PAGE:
According to Krista Garofalo, Chief Strategy and Advocacy Officer at Treasure Coast Food Bank in Fort Piece, Fla., technology has dissuaded some seniors in the counties her organization serves from enrolling in SNAP. “A lot of it has to do with access to technology, familiarity with technology,” Garofalo explained. “Many of the seniors we serve at our Your Plate Health & Wellness Center lack access to technology or are not technology savvy.”
At Food Bank for the Heartland in Omaha, Neb., Shelley Mann, Assistant Director of SNAP, said that she often sees low enrollment amongst her community’s 60 and over population due to lack of knowledge about SNAP’s functionality. “Knowing the income qualifiers is huge,” said Mann about understanding if one is eligible for the program.
“And, knowing that if you take it [SNAP], it doesn’t mean that you are taking away access for someone else,” Mann added. “We hear that all the time, ‘Give it to someone with kids, give it to someone who needs it,’ and it’s like, ‘Well that’s not how this works, SNAP is available for anyone who needs support.’”
In 2019, Mann spearheaded an effort to enroll eligible seniors while they were receiving seasonal flu shots. “We started reaching out to groups that were doing flu clinics,” Mann explained. “It turns out, they were trying to do the exact same thing we were, which is to find the seniors. So, we started tagging along with them to enroll seniors in SNAP.”
The food bank also trained nurses and pharmacists to screen for eligibility for SNAP during flu drives with the goal of referring food insecure seniors to the food bank. Mann printed screener questions on coffee mugs, which were distributed to hospitals and other medical facilities. However, that’s as far as the program progressed before Covid’s arrival.
According to Kyle Waide, President and CEO of Atlanta Community Food Bank, the sixth-largest food bank in the country with $164 million of FY 2019 revenues, increased funding to target the 60 and over population has allowed partnerships between his food bank and other agencies in the community to flourish. “Our core model is to work with organizations that already have relationships with senior populations,” Waide explained about senior centers, housing facilities and medical practitioners. “The funding helps us connect more effectively,” he added about his group’s work in Georgia, where he said 10% of the senior population is food insecure.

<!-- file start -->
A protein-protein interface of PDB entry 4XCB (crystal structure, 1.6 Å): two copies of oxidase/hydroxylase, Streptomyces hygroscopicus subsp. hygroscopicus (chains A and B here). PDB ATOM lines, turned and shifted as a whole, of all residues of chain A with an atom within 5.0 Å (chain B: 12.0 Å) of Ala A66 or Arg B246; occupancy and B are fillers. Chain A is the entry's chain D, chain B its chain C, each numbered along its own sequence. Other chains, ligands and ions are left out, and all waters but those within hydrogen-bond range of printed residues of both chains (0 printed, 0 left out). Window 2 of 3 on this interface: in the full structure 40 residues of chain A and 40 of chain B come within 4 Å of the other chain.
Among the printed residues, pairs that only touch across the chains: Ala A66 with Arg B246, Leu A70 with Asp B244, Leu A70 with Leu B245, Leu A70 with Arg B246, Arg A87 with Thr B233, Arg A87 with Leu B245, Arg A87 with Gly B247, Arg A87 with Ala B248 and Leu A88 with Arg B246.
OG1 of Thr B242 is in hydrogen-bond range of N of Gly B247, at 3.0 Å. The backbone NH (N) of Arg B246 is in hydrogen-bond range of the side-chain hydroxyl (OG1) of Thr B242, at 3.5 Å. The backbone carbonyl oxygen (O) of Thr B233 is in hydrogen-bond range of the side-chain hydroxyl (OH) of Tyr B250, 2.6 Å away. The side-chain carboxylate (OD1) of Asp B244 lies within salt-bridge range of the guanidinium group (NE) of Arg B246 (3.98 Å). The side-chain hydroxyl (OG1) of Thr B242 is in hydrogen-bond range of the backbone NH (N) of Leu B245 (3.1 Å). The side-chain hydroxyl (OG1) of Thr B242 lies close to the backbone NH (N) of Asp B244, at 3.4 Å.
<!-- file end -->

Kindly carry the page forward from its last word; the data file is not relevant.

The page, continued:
Through the Elderly Simplified Application Project, or ESAP, the USDA grants people aged 60 and over with no earned income with 36 months of SNAP enrollment. Populations outside of this segment have to re-enroll every 6 to 12 months.
According to Esteban Gonzalez, Senior Manager of Benefits Outreach at Atlanta Community Food Bank, NCOA funding has allowed the nonprofit to partner with more senior residences. Over the last year, thanks to the financial support, his team has reached 8% more eligible seniors, despite the challenges of operating under increased access barriers due to Covid, he said.
In addition to the efforts of individual organizations, the federal government is striving to make it easier for seniors to get enrolled in SNAP and remain so. Through the Elderly Simplified Application Project, or ESAP, the USDA grants people aged 60 and over with no earned income with 36 months of SNAP enrollment. Populations outside of this segment have to re-enroll every 6 to 12 months. The program also waives recertification interviews and additional program verifications such as household income and size.
The hope of all these efforts is that greater SNAP enrollment among seniors will result in a healthier senior population. Research shows that SNAP enrollment by eligible seniors results in lower health care costs, fewer hospital stays, better nutritional outcomes and greater medication prescription adherence.